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Blood Features Associated with Viral Infection Severity: An Experience from COVID-19-Pandemic Patients Hospitalized in the Center of Iran, Yazd.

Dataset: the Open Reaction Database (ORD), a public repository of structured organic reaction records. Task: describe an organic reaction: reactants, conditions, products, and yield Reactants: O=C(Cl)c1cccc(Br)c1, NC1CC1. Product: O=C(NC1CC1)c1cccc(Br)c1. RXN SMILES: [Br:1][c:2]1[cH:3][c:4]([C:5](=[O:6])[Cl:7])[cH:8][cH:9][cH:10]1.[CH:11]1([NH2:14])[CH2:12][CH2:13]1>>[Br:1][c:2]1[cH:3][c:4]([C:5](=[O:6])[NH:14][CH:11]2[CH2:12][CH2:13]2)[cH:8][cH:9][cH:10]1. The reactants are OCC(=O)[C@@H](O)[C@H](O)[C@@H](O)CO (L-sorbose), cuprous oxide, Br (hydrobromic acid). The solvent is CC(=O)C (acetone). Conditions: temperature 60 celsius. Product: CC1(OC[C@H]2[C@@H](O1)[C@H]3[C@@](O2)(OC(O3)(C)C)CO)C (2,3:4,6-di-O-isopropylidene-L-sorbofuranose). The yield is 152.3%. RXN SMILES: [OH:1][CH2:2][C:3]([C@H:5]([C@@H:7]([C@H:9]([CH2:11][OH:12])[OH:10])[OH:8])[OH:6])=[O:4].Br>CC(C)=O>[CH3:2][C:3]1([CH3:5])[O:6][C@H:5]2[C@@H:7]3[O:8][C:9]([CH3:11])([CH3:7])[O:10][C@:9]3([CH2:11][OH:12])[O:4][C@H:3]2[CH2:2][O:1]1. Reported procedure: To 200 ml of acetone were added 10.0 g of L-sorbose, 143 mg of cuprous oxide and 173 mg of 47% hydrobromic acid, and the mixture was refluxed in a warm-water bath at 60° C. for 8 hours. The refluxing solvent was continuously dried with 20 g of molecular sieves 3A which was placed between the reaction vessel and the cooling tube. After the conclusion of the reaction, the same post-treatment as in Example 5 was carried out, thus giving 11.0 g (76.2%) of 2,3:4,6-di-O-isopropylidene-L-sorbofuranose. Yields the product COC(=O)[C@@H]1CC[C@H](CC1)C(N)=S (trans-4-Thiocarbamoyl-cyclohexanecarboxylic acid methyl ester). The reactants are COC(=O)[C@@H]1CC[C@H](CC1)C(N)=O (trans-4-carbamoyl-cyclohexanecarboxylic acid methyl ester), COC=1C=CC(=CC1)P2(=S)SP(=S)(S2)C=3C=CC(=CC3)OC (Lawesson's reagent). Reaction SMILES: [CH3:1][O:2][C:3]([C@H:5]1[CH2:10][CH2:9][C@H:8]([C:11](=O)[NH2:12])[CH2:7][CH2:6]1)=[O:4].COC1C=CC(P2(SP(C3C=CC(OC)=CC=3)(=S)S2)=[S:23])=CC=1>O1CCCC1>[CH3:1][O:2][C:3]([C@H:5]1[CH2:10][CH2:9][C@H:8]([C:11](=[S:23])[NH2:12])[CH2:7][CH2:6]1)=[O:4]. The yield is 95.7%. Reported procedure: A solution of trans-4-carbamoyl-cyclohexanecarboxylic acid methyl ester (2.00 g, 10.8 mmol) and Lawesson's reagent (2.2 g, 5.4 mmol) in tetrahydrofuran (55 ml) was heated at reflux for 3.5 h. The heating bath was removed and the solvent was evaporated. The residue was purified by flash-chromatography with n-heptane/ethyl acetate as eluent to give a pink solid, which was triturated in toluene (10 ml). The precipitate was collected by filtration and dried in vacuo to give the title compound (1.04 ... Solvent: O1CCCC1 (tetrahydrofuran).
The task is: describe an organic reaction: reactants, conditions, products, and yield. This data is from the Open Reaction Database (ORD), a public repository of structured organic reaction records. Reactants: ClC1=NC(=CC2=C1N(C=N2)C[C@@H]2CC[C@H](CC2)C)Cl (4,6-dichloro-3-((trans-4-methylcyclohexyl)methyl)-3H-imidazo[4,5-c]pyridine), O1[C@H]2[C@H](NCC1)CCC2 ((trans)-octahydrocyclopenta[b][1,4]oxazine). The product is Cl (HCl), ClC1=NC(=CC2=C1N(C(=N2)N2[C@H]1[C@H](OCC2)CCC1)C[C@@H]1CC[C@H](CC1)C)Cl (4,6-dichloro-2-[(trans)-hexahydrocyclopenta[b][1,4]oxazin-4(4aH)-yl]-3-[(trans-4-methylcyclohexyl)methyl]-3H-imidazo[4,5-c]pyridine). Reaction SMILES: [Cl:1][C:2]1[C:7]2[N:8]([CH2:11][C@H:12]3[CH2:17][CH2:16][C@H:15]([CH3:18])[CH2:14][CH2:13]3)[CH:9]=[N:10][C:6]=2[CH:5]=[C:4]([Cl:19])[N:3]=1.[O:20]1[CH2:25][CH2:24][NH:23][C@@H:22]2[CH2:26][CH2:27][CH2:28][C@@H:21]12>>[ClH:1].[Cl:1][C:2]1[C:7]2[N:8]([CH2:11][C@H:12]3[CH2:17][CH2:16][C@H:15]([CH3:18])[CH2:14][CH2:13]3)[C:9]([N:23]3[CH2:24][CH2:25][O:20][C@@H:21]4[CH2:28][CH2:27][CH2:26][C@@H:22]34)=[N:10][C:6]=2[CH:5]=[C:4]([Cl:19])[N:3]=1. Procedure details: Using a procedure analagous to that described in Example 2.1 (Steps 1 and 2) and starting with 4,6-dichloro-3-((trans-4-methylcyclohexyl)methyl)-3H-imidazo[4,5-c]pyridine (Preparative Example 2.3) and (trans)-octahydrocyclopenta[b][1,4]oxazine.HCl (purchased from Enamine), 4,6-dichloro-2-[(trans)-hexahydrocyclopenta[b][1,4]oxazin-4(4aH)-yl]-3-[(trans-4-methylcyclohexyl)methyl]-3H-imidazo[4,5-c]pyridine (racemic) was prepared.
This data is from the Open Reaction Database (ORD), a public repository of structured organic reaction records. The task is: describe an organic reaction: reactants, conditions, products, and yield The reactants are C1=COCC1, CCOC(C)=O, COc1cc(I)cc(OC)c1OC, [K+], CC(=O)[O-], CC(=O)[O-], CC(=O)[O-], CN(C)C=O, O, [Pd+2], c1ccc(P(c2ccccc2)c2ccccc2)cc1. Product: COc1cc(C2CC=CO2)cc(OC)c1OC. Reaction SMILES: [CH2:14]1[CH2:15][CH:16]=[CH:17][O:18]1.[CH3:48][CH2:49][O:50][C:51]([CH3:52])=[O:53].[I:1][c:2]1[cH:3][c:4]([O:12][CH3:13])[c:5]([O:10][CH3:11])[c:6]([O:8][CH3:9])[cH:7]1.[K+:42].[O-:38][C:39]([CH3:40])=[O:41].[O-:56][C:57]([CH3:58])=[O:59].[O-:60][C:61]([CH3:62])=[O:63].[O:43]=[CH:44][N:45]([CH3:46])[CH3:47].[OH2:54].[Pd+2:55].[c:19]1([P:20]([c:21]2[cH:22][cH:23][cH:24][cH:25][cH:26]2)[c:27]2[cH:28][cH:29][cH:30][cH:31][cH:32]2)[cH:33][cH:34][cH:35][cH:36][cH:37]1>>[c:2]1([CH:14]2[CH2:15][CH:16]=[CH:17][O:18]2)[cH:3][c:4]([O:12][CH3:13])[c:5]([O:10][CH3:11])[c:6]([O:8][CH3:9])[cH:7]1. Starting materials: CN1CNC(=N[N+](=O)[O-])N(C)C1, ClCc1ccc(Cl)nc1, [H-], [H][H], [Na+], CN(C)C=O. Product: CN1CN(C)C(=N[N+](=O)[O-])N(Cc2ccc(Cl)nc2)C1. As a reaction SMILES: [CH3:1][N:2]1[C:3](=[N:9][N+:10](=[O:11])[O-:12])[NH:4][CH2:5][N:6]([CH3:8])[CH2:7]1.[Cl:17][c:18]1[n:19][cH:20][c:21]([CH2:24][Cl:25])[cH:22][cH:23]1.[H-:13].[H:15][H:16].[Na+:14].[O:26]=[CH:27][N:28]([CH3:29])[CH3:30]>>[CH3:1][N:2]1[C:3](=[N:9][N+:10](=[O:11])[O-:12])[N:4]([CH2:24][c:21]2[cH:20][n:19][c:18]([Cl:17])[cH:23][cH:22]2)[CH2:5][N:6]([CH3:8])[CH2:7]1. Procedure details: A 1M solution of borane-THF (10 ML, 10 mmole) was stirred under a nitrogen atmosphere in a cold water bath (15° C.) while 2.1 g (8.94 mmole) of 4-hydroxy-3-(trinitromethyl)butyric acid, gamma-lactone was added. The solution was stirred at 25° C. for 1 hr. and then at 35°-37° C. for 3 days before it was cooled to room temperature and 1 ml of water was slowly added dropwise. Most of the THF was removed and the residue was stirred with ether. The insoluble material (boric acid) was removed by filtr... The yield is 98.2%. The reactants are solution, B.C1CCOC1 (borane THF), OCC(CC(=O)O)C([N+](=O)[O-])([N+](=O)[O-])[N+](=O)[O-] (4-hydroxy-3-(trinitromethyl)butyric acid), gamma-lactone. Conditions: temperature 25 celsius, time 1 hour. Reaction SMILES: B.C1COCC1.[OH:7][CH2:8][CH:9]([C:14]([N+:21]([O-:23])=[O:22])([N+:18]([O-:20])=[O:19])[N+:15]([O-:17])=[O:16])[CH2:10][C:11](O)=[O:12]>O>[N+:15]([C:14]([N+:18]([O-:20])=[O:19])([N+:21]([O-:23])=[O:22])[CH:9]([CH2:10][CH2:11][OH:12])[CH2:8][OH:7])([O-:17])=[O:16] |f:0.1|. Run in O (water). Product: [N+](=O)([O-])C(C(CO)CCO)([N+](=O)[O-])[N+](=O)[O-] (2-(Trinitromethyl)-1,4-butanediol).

Pandemics such as coronavirus disease 2019 (COVID-19) can manifest as systemic infections that affect multiple organs and show laboratory manifestations. We aimed to analyze laboratory findings to understand possible mechanisms of organ dysfunction and risk stratification of hospitalized patients in these epidemics. Methods . This retrospective study was conducted among patients admitted to COVID-19 referral treatment center, Shahid Sadoughi Hospital, Yazd, Iran, from April 21 to November 21, 2021. It was the fifth peak of COVID-19 in Iran, and Delta (VOC-21APR-02; B.1-617.2) was the dominant and most concerning strain. All cases were positive for COVID-19 by RT-PCR test. Lab information of included patients and association of sex, age, and outcome were analyzed, on admission. Results . A total of 466 COVID-19 patients were included in the study, the majority of whom were women (68.9%). The average age of hospitalized patients in male and female patients was 57.68 and 41.32 years, respectively ( p < 0.01). During hospitalization, abnormality in hematological and biochemical parameters was significant and was associated with the outcome of death in patients. There was incidence of lymphopenia, neutrophilia, anemia, and thrombocytopenia. The changes in neutrophil/lymphocyte (N/L) and hematocrit/albumin (Het/Alb) ratio and potassium and calcium levels were significant. Conclusion . Based on these results, new biochemical and hematological parameters can be used to predict the spread of infection and the underlying molecular mechanism. Viral infection may spread through blood cells and the immune system.

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